Chris Dreyer

Yeah, that viral word of mouth. I That’s strongest marketing. There is. And when you, when we talk about cost per acquisition and things like that, you’re just not going to beat referral. It’s the best there is. the newsletter, do you send it weekly? Do you send it monthly? How has the newsletter impacted

Brandon Yosha

Yeah, we send it once a month. And we send it via email. We send it a printed version to all of our past and current clients and people always say, Hey, I saw the newsletter. I, I love getting the updates and we try to, provide updates on new laws that are being incorporated or Results that we had recently got for a past client that might be in a similar situation to a current client. And it helps a lot and they get that newsletter I’m sure. And then they say, when they go to dinner that night, Hey, I just got a newsletter from the Yosha law. You were in a car accident, you were in a you were in a, you had a slip and fall. You should call Yosha law. I just saw that newsletter and, they helped us a long time ago and it’s that top of mind awareness. And my cousin is Jay Abraham who is a guru, a marketing guru who’s one of the brightest minds out there when it comes to marketing and he talks about preeminence and the theory of preeminence and being. Top of mind all the time. And even if it’s subconsciously, when you’re sending out a newsletter it’s more about the subconscious than it is the conscious, because you want to establish your preeminence and you want people to, whenever that moment comes where they need a lawyer and, they’ve been involved in an act of negligence. And they don’t know who to trust. They don’t know what to do. And the insurance company is treating them like crap. Then in that moment they will connect, the subconscious mind will connect to Yoshua law. And that’s what Jay has taught me. And he’s very generous with his time. I think. Hourly rates, $50,000, but has my cousin he gives me the family discount of $0 and I’m grateful for that. But yeah,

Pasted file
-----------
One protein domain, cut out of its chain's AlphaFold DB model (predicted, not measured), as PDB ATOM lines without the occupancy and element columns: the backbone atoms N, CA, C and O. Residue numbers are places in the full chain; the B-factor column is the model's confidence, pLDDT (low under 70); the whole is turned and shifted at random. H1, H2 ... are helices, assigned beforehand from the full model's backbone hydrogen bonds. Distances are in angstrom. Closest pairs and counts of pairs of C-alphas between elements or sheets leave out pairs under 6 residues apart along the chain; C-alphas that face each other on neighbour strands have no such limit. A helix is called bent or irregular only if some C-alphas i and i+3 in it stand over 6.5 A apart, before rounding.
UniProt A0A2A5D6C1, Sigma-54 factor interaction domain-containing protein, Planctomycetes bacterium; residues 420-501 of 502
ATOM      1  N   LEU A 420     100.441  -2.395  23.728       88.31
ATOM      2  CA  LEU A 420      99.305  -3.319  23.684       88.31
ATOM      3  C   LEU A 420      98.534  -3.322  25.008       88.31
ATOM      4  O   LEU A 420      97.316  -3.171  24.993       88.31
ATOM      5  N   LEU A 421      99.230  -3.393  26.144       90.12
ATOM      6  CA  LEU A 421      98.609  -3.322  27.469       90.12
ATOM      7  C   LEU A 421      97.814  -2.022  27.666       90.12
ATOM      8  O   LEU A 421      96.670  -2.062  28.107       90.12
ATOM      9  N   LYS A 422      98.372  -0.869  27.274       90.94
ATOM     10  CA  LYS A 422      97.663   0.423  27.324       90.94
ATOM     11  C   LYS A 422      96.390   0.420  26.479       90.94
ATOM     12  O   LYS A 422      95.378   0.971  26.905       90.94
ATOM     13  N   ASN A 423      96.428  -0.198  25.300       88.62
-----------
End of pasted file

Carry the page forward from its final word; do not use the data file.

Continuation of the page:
Chris Dreyer